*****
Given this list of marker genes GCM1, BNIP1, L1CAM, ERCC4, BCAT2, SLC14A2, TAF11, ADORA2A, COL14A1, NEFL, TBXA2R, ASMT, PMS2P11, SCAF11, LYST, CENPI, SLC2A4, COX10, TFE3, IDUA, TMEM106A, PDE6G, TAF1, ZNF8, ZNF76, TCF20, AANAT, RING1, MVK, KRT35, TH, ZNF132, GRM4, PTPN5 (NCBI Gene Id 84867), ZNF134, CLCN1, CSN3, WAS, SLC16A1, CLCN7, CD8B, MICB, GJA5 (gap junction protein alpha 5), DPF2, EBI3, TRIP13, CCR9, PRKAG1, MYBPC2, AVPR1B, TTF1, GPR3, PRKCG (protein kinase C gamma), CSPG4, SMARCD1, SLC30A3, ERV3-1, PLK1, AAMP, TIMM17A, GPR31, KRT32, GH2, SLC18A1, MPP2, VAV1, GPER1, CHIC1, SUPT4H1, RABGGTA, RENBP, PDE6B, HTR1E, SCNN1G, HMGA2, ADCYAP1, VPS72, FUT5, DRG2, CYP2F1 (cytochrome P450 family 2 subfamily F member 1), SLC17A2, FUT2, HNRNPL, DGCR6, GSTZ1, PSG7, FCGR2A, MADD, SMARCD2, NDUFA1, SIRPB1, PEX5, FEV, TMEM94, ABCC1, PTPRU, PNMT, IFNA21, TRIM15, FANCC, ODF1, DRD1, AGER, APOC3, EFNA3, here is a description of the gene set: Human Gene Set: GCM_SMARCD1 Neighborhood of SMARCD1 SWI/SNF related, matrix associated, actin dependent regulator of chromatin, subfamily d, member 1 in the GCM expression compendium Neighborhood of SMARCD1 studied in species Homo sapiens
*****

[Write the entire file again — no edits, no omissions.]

Given this list of marker genes GCM1, BNIP1, L1CAM, ERCC4, BCAT2, SLC14A2, TAF11, ADORA2A, COL14A1, NEFL, TBXA2R, ASMT, PMS2P11, SCAF11, LYST, CENPI, SLC2A4, COX10, TFE3, IDUA, TMEM106A, PDE6G, TAF1, ZNF8, ZNF76, TCF20, AANAT, RING1, MVK, KRT35, TH, ZNF132, GRM4, PTPN5 (NCBI Gene Id 84867), ZNF134, CLCN1, CSN3, WAS, SLC16A1, CLCN7, CD8B, MICB, GJA5 (gap junction protein alpha 5), DPF2, EBI3, TRIP13, CCR9, PRKAG1, MYBPC2, AVPR1B, TTF1, GPR3, PRKCG (protein kinase C gamma), CSPG4, SMARCD1, SLC30A3, ERV3-1, PLK1, AAMP, TIMM17A, GPR31, KRT32, GH2, SLC18A1, MPP2, VAV1, GPER1, CHIC1, SUPT4H1, RABGGTA, RENBP, PDE6B, HTR1E, SCNN1G, HMGA2, ADCYAP1, VPS72, FUT5, DRG2, CYP2F1 (cytochrome P450 family 2 subfamily F member 1), SLC17A2, FUT2, HNRNPL, DGCR6, GSTZ1, PSG7, FCGR2A, MADD, SMARCD2, NDUFA1, SIRPB1, PEX5, FEV, TMEM94, ABCC1, PTPRU, PNMT, IFNA21, TRIM15, FANCC, ODF1, DRD1, AGER, APOC3, EFNA3, here is a description of the gene set: Human Gene Set: GCM_SMARCD1 Neighborhood of SMARCD1 SWI/SNF related, matrix associated, actin dependent regulator of chromatin, subfamily d, member 1 in the GCM expression compendium Neighborhood of SMARCD1 studied in species Homo sapiens